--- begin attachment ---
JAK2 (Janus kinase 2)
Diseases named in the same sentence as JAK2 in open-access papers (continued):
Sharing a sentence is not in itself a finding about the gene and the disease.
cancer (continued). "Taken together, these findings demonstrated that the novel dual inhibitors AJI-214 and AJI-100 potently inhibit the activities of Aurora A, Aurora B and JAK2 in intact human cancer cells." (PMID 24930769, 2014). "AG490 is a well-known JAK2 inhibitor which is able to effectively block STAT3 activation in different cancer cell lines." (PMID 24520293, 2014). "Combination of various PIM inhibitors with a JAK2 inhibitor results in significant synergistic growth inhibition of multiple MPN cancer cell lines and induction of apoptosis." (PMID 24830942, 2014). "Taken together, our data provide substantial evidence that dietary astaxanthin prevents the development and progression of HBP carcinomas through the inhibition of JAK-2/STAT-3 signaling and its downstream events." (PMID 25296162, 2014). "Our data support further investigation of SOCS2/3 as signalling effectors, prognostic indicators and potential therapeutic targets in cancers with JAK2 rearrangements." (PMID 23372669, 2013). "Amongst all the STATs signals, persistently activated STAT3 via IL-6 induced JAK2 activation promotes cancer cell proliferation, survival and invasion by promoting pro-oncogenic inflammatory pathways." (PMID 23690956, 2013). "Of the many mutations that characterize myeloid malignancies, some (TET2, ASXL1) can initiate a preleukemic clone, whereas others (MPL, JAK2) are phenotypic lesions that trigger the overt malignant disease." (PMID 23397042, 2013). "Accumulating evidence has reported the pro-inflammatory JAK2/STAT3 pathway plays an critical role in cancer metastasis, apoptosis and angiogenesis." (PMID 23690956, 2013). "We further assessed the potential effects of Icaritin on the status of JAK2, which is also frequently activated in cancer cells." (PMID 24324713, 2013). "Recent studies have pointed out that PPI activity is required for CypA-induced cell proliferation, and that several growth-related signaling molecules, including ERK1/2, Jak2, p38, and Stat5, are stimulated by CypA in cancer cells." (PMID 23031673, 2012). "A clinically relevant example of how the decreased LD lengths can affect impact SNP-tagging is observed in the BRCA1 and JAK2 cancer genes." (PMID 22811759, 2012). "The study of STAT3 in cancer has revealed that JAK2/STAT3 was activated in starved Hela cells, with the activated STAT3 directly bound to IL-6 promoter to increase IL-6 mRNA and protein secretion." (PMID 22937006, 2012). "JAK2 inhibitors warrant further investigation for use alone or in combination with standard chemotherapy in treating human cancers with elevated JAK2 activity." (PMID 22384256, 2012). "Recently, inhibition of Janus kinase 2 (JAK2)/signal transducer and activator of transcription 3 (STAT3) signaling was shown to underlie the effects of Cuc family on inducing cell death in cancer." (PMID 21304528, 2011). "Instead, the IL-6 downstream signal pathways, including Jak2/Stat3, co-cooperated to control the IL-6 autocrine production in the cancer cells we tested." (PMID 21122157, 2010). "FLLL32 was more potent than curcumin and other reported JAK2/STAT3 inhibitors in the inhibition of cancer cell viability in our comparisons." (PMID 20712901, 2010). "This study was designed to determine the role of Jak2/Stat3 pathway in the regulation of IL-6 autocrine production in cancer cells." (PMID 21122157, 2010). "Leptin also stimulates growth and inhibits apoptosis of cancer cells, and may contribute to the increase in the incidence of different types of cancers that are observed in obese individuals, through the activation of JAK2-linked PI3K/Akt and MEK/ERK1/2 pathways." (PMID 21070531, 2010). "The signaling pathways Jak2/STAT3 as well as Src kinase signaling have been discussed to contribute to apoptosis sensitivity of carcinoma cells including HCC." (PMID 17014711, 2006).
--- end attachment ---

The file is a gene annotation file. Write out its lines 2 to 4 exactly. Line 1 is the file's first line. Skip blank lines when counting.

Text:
Diseases named in the same sentence as JAK2 in open-access papers (continued):
Sharing a sentence is not in itself a finding about the gene and the disease.
cancer (continued). "Taken together, these findings demonstrated that the novel dual inhibitors AJI-214 and AJI-100 potently inhibit the activities of Aurora A, Aurora B and JAK2 in intact human cancer cells." (PMID 24930769, 2014). "AG490 is a well-known JAK2 inhibitor which is able to effectively block STAT3 activation in different cancer cell lines." (PMID 24520293, 2014). "Combination of various PIM inhibitors with a JAK2 inhibitor results in significant synergistic growth inhibition of multiple MPN cancer cell lines and induction of apoptosis." (PMID 24830942, 2014). "Taken together, our data provide substantial evidence that dietary astaxanthin prevents the development and progression of HBP carcinomas through the inhibition of JAK-2/STAT-3 signaling and its downstream events." (PMID 25296162, 2014). "Our data support further investigation of SOCS2/3 as signalling effectors, prognostic indicators and potential therapeutic targets in cancers with JAK2 rearrangements." (PMID 23372669, 2013). "Amongst all the STATs signals, persistently activated STAT3 via IL-6 induced JAK2 activation promotes cancer cell proliferation, survival and invasion by promoting pro-oncogenic inflammatory pathways." (PMID 23690956, 2013). "Of the many mutations that characterize myeloid malignancies, some (TET2, ASXL1) can initiate a preleukemic clone, whereas others (MPL, JAK2) are phenotypic lesions that trigger the overt malignant disease." (PMID 23397042, 2013). "Accumulating evidence has reported the pro-inflammatory JAK2/STAT3 pathway plays an critical role in cancer metastasis, apoptosis and angiogenesis." (PMID 23690956, 2013). "We further assessed the potential effects of Icaritin on the status of JAK2, which is also frequently activated in cancer cells." (PMID 24324713, 2013). "Recent studies have pointed out that PPI activity is required for CypA-induced cell proliferation, and that several growth-related signaling molecules, including ERK1/2, Jak2, p38, and Stat5, are stimulated by CypA in cancer cells." (PMID 23031673, 2012). "A clinically relevant example of how the decreased LD lengths can affect impact SNP-tagging is observed in the BRCA1 and JAK2 cancer genes." (PMID 22811759, 2012). "The study of STAT3 in cancer has revealed that JAK2/STAT3 was activated in starved Hela cells, with the activated STAT3 directly bound to IL-6 promoter to increase IL-6 mRNA and protein secretion." (PMID 22937006, 2012). "JAK2 inhibitors warrant further investigation for use alone or in combination with standard chemotherapy in treating human cancers with elevated JAK2 activity." (PMID 22384256, 2012). "Recently, inhibition of Janus kinase 2 (JAK2)/signal transducer and activator of transcription 3 (STAT3) signaling was shown to underlie the effects of Cuc family on inducing cell death in cancer." (PMID 21304528, 2011). "Instead, the IL-6 downstream signal pathways, including Jak2/Stat3, co-cooperated to control the IL-6 autocrine production in the cancer cells we tested." (PMID 21122157, 2010). "FLLL32 was more potent than curcumin and other reported JAK2/STAT3 inhibitors in the inhibition of cancer cell viability in our comparisons." (PMID 20712901, 2010). "This study was designed to determine the role of Jak2/Stat3 pathway in the regulation of IL-6 autocrine production in cancer cells." (PMID 21122157, 2010). "Leptin also stimulates growth and inhibits apoptosis of cancer cells, and may contribute to the increase in the incidence of different types of cancers that are observed in obese individuals, through the activation of JAK2-linked PI3K/Akt and MEK/ERK1/2 pathways." (PMID 21070531, 2010). "The signaling pathways Jak2/STAT3 as well as Src kinase signaling have been discussed to contribute to apoptosis sensitivity of carcinoma cells including HCC." (PMID 17014711, 2006).